Technology boosts the fight against environmental crimes in Acre State
12 julho 2021
After receiving drones, high-capacity computers and training from WWF-Brazil, the State's Environmental Policing Battalion improves its actions and transfers knowledge to the Fire Department and the Prosecution Service, which also received equipment donationsAfter receiving drones, high-capacity computers and training from WWF-Brazil, the State's Environmental Policing Battalion improves its actions and transfers knowledge to the Fire Department and the Prosecution Service, which also received equipment donations
At the end of April 2021, a small group of state agents traveled the rivers of the Alto Tarauacá Indigenous Land - something rare in that territory of 143,000 hectares covered by dense forest, in one of the most desolate regions of Acre. They were part of the first joint operation bringing together men from the Environmental Policing Battalion of the State of Acre (BPA, in Portugese) and the National Indian Foundation (Funai), with the mission of carrying out environmental monitoring and restraining illegal hunting in that protected area.
Small boats are the only way to access that Indigenous Land, where rivers are often shallow and sometimes get completely blocked. Isolation and risks grew as the group entered deeper into the territory inhabited by unknown indigenous peoples. In just two canoes, the agents of BPA and Funai did not have room for many supplies and needed to take only items that were absolutely basic for survival. These tough conditions, however, were compensated for with the use of a lot of technology.
"The situation there is very complex, in an extremely isolated area, on the border with Peru, where the displacement needs to be done in small canoes. The technology was essential to make the operation possible. We used GPS, global satellite telephone and drones to perform the inspection of the Ouro and Itamaracá rivers," said the commander of the BPA, Major Kleison Oliveira de Albuquerque.
The devices used in the mission are part of the set of equipment donated to BPA by WWF-Brazil. According to Albuquerque, since December 2019, when battalion agents participated in a drone piloting training offered by WWF-Brazil, the corporation began to change its way of working in the combat against environmental crimes - and this experience resulted in a multiplier effect which was extended to other public institutions in Acre State.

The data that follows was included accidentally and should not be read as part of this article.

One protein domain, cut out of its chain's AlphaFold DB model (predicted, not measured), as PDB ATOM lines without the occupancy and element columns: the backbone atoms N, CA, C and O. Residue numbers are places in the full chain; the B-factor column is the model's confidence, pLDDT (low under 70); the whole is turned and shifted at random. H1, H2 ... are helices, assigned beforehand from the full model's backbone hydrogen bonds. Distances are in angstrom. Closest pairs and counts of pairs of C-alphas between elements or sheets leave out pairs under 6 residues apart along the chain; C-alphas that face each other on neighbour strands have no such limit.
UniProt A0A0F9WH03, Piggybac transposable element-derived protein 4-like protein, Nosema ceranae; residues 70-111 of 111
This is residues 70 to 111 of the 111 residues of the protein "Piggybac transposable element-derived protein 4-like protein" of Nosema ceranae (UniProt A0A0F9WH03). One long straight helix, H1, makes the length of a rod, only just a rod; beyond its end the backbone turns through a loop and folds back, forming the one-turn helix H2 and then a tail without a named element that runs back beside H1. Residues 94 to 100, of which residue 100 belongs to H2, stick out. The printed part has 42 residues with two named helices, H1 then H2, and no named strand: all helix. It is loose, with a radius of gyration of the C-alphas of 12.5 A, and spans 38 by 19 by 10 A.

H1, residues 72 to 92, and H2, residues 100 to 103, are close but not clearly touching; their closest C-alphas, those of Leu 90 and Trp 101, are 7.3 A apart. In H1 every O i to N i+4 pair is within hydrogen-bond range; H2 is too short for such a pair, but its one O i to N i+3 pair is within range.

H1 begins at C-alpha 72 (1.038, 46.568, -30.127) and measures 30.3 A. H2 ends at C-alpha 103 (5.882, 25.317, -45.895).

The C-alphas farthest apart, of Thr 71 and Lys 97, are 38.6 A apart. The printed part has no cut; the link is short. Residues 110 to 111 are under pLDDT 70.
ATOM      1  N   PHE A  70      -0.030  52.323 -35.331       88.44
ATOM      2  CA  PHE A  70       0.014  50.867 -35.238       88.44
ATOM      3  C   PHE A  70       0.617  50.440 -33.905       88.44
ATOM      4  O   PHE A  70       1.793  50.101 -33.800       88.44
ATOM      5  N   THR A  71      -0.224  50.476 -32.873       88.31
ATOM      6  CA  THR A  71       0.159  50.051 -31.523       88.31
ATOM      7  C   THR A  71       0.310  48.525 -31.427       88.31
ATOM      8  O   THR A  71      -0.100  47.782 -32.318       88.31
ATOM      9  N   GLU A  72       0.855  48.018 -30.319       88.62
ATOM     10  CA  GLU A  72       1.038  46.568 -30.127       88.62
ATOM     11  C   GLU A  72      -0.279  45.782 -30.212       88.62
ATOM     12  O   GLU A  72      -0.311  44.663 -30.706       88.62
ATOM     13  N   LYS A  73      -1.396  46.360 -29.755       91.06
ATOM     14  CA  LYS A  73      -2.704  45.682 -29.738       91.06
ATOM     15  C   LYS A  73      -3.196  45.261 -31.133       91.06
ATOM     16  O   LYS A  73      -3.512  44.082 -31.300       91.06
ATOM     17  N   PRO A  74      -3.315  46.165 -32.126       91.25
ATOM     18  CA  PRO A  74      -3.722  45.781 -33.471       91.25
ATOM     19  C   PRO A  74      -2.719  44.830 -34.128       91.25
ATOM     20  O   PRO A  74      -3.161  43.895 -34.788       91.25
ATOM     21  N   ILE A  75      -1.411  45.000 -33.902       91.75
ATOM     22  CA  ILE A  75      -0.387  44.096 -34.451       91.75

"It is even difficult to measure the importance of having this equipment available. Before that, communication was only possible from the base of Tarauacá Indigenous Land, but when a team went out to the rivers, they were totally incommunicado during the operation, which involves many risks. But, with the satellite communication system, the agents in the field give us the coordinates and we can locate them quickly in any emergency", says Albuquerque.
"Our presence in the territory is important because it inhibits environmental crime. But the main positive aspect is that we had the possibility of strengthening ties with indigenous peoples", states the commander. "Since my participation in the drone piloting training, we started to increase our interaction, which allowed us to understand what we could help with. The course opened up many possibilities for how we can operate in these territories."
The training for the use of drones mentioned by the major was carried out by WWF-Brazil in December 2019, in Rondônia State, with the participation of 40 people, including himself, two other BPA agents, as well as indigenous people, and conservation agents from several institutions. "Since then, our contacts with the indigenous peoples have been strengthened, which led us to this operation carried out in partnership with Funai", he says.
Reference in the stateAfter that, at the end of July 2020, BPA received the equipment donated by WWF-Brazil and disseminated the knowledge acquired, carrying out a training that qualified another nine agents – seven from the Battalion itself and two from the Acre's Fire Department. Since then, work with drones has not stopped. According to Albuquerque, from September 2020 to May 2021, 82 actions were carried out using drones, including the monitoring of the Indigenous Land and inspection missions in conservation units and areas impacted by invasions, illegal deforestation, and fire. Several arrests of environmental criminals were carried out.